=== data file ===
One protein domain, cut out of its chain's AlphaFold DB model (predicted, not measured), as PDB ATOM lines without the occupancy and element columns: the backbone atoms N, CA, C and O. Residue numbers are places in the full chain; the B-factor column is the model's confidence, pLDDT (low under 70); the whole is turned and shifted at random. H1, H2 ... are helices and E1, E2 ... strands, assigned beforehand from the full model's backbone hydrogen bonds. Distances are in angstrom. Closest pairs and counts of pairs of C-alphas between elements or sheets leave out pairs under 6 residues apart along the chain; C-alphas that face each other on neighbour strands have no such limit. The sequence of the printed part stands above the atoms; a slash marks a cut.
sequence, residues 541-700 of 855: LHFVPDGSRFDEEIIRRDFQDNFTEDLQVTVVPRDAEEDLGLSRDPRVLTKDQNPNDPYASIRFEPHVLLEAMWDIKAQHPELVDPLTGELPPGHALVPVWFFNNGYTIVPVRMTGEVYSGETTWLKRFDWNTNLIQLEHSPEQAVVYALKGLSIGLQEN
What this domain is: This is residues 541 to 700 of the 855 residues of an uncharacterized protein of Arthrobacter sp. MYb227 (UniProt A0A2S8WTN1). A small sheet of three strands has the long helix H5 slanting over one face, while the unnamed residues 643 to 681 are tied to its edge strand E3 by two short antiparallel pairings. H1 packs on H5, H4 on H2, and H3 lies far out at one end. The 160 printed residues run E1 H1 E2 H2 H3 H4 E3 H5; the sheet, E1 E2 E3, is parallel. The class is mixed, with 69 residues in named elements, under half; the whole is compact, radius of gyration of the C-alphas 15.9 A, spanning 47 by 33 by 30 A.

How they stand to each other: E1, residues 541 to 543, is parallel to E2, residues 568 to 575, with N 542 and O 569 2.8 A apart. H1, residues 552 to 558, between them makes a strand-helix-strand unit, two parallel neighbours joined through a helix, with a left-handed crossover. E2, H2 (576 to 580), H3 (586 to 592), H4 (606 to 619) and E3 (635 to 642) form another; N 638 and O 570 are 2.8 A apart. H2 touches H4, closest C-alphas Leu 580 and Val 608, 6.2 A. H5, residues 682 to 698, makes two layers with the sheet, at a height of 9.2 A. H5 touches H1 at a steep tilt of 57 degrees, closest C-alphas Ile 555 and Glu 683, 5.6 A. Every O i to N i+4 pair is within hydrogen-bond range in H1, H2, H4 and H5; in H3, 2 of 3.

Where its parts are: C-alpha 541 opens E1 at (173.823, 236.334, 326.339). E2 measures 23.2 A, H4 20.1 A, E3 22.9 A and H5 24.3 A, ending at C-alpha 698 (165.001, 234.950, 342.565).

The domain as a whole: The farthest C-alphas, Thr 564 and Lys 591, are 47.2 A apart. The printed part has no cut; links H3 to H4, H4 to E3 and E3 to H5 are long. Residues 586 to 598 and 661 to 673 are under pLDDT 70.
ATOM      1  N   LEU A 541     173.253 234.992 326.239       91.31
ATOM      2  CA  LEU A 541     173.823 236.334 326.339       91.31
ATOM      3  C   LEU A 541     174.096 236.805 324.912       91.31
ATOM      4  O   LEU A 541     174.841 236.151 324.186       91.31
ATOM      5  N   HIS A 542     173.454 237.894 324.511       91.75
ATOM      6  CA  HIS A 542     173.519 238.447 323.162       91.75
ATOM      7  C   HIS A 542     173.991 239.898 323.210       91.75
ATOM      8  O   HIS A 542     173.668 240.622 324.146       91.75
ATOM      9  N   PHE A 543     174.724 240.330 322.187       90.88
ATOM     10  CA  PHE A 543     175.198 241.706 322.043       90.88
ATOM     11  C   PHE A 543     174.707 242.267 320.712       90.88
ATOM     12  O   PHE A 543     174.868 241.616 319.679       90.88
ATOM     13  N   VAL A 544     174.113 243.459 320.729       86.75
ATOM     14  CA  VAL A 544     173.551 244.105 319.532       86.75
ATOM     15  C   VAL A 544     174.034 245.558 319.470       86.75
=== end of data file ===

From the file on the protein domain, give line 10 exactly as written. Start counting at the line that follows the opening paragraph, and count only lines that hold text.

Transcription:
ATOM      5  N   HIS A 542     173.454 237.894 324.511       91.75